The A1 stock is more fragile than the A2 stock because the A2 stock has more advanced materials. The build is better on the A2 stock and its extra length is great for sharper accuracy and prone shooting. For tall shooters with long hands, the A2 stock will be the optimum choice.

For competitions, the accuracy of the A2 stocked rifles is higher. Target shooting is another area where the A2 stock shines brighter than the A1 stock.

People wearing tactical gear have difficulty using the A2 stock, sometimes missing the target completely. For taller people, the A2 stock can be a great choice. Although the A2 stock is great for prone shooting, most of the time in actual combat, you will not be shooting from the prone. The ⅝ inch difference also makes a huge difference to how you shoulder the rifle and depending on your shooting posture, the A2 stock might not be for you.

In general, The A1 stock is preferred for most people. The durability may be lower than the more advanced A2 stock, in real combat situations, the A1 stock is a better choice. However, if you are choosing the stock for use in competitive scenarios, then the A2 stock will be a better choice since it can be shouldered more steadily. In general, the A2 stock is relatively better for a calm and slow firing.

A Few Things to Keep in Mind

  • Sometimes, the height or the length of the arms of the shooter may not matter due to the kind of training the shooter has received. If the shooter has been trained with the A2 stock despite being relatively shorter or younger, it’s possible that he would feel more accustomed to the A2 stocked M16A2. Similarly, a six-foot or taller shooter may prefer the A1 stocked AR-15A1 if that is what they have been using for a long time.
  • The stance of the shooter also impacts their choice of gunstocks. The A2 stock was developed to be used from the prone position. The longer length of pull (LOP) makes the A2 stock a better choice for target shooting. However, if the shooter is shooting from the grass, in closed spaces, inside buildings, or anything in general that is not a firing range, the A1 will be the better choice.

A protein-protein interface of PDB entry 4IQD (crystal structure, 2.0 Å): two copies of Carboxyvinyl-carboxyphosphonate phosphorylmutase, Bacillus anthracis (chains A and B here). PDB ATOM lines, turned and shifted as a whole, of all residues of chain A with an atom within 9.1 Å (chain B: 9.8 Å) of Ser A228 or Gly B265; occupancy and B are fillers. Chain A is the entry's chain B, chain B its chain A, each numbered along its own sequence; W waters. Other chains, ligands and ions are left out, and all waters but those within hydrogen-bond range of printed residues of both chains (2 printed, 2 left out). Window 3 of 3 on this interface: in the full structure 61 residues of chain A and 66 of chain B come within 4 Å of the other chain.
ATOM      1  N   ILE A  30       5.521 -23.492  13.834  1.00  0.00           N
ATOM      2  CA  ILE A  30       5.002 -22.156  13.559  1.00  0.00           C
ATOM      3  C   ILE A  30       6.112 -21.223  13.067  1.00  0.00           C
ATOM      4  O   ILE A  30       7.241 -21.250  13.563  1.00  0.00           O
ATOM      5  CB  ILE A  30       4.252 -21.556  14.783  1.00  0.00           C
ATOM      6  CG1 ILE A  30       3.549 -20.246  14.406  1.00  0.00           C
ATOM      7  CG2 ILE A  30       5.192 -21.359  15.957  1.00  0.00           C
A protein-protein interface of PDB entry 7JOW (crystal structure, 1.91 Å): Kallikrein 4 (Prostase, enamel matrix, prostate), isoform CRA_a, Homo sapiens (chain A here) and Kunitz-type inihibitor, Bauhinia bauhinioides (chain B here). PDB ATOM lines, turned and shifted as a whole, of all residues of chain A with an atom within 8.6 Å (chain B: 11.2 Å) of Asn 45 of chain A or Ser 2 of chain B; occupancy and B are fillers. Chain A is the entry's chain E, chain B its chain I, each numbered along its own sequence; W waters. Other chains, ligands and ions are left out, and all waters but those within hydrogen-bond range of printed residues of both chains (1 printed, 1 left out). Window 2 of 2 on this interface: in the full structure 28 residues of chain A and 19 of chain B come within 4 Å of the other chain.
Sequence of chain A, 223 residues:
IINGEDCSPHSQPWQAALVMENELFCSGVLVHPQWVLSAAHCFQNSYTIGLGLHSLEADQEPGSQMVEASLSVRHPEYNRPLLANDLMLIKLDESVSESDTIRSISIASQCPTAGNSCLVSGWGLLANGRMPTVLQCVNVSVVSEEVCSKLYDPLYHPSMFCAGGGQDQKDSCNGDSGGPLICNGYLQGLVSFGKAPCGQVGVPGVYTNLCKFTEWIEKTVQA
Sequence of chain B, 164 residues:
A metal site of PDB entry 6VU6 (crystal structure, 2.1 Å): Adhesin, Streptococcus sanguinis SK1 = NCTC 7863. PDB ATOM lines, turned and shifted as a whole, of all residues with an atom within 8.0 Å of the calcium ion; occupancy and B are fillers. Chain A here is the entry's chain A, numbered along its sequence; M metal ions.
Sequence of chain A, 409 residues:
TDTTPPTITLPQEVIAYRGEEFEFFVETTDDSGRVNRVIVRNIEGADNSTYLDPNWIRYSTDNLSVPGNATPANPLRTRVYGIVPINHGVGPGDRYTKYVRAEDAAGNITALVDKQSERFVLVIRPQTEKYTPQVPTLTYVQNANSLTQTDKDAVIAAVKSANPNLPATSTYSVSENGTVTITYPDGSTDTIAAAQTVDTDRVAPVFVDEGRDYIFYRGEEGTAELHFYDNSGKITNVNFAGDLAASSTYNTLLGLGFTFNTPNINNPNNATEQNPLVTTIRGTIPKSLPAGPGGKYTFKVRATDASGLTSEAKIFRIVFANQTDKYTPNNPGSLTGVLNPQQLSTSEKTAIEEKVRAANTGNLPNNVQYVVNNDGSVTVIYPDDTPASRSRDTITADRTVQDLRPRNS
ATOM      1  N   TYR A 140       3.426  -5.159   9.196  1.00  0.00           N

• If the shooter is wearing military gear such as body armor, then the A1 stock will be right for him or her. Using the M16A2 rifle has resulted in a lot of missed targets for some, even in the firing range. The A1 stock works better with the body armor as the shooter can instantly pull the rifle up, aiming it at the enemy while entering a stance that puts the body armor in line of a possible attack, instead of weak spots.
  • The A1 stock and A2 stock are interchangeable and they can be used on both the M16 and the AR-15 rifles. The A2 stock does have some extra components such as the plastic spacer. Also, keep in mind that the top screw of the A1 stock and the A2 stock are of different lengths. If the wrong butt top screw is used, the function of the buffer tube may be damaged.

Conclusion

The A1 vs A2 stock debate has been going on for a very long time. The proper choice should not be based on opinions alone. The usability and use cases for both the A1 and A2 stock should be the main consideration.

The subtle differences between the A1 and A2 stock impact the performance of the shooter. This article covers all the best use cases, differences, and also details the suitability of the A1 and A2 stock.

So, while choosing the correct gunstock for you, keep in mind the explained details and choose the proper gunstock to maximize your performance.

Leave a Comment